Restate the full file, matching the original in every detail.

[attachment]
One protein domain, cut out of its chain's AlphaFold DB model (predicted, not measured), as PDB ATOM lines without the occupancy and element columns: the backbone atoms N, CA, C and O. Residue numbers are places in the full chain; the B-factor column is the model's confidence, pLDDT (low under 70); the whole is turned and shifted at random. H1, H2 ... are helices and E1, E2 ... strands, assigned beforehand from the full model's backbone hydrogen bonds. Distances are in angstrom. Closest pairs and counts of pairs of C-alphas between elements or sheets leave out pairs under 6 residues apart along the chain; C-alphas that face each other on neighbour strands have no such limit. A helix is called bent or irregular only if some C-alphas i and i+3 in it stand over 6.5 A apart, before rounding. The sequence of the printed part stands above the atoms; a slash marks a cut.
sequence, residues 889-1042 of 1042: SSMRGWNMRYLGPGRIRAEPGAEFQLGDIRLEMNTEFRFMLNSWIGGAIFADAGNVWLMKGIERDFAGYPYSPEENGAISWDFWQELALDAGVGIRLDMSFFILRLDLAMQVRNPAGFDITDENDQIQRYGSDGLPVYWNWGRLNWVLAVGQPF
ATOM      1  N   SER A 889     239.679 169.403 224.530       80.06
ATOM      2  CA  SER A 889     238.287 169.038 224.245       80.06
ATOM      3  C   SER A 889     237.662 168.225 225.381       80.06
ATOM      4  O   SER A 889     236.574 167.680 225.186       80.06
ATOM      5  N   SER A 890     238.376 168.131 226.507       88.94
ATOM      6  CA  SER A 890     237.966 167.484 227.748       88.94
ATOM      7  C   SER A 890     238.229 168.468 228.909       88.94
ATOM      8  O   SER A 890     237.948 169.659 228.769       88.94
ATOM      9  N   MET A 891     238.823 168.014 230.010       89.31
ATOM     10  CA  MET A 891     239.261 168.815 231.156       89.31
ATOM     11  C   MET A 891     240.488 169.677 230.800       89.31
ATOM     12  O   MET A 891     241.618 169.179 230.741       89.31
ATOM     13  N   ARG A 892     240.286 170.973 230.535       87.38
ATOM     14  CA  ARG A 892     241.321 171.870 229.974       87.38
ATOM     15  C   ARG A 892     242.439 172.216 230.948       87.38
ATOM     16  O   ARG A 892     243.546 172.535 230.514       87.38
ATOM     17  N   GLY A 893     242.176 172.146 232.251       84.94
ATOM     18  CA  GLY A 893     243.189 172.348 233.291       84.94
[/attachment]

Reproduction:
One protein domain, cut out of its chain's AlphaFold DB model (predicted, not measured), as PDB ATOM lines without the occupancy and element columns: the backbone atoms N, CA, C and O. Residue numbers are places in the full chain; the B-factor column is the model's confidence, pLDDT (low under 70); the whole is turned and shifted at random. H1, H2 ... are helices and E1, E2 ... strands, assigned beforehand from the full model's backbone hydrogen bonds. Distances are in angstrom. Closest pairs and counts of pairs of C-alphas between elements or sheets leave out pairs under 6 residues apart along the chain; C-alphas that face each other on neighbour strands have no such limit. A helix is called bent or irregular only if some C-alphas i and i+3 in it stand over 6.5 A apart, before rounding. The sequence of the printed part stands above the atoms; a slash marks a cut.
sequence, residues 889-1042 of 1042: SSMRGWNMRYLGPGRIRAEPGAEFQLGDIRLEMNTEFRFMLNSWIGGAIFADAGNVWLMKGIERDFAGYPYSPEENGAISWDFWQELALDAGVGIRLDMSFFILRLDLAMQVRNPAGFDITDENDQIQRYGSDGLPVYWNWGRLNWVLAVGQPF
ATOM      1  N   SER A 889     239.679 169.403 224.530       80.06
ATOM      2  CA  SER A 889     238.287 169.038 224.245       80.06
ATOM      3  C   SER A 889     237.662 168.225 225.381       80.06
ATOM      4  O   SER A 889     236.574 167.680 225.186       80.06
ATOM      5  N   SER A 890     238.376 168.131 226.507       88.94
ATOM      6  CA  SER A 890     237.966 167.484 227.748       88.94
ATOM      7  C   SER A 890     238.229 168.468 228.909       88.94
ATOM      8  O   SER A 890     237.948 169.659 228.769       88.94
ATOM      9  N   MET A 891     238.823 168.014 230.010       89.31
ATOM     10  CA  MET A 891     239.261 168.815 231.156       89.31
ATOM     11  C   MET A 891     240.488 169.677 230.800       89.31
ATOM     12  O   MET A 891     241.618 169.179 230.741       89.31
ATOM     13  N   ARG A 892     240.286 170.973 230.535       87.38
ATOM     14  CA  ARG A 892     241.321 171.870 229.974       87.38
ATOM     15  C   ARG A 892     242.439 172.216 230.948       87.38
ATOM     16  O   ARG A 892     243.546 172.535 230.514       87.38
ATOM     17  N   GLY A 893     242.176 172.146 232.251       84.94
ATOM     18  CA  GLY A 893     243.189 172.348 233.291       84.94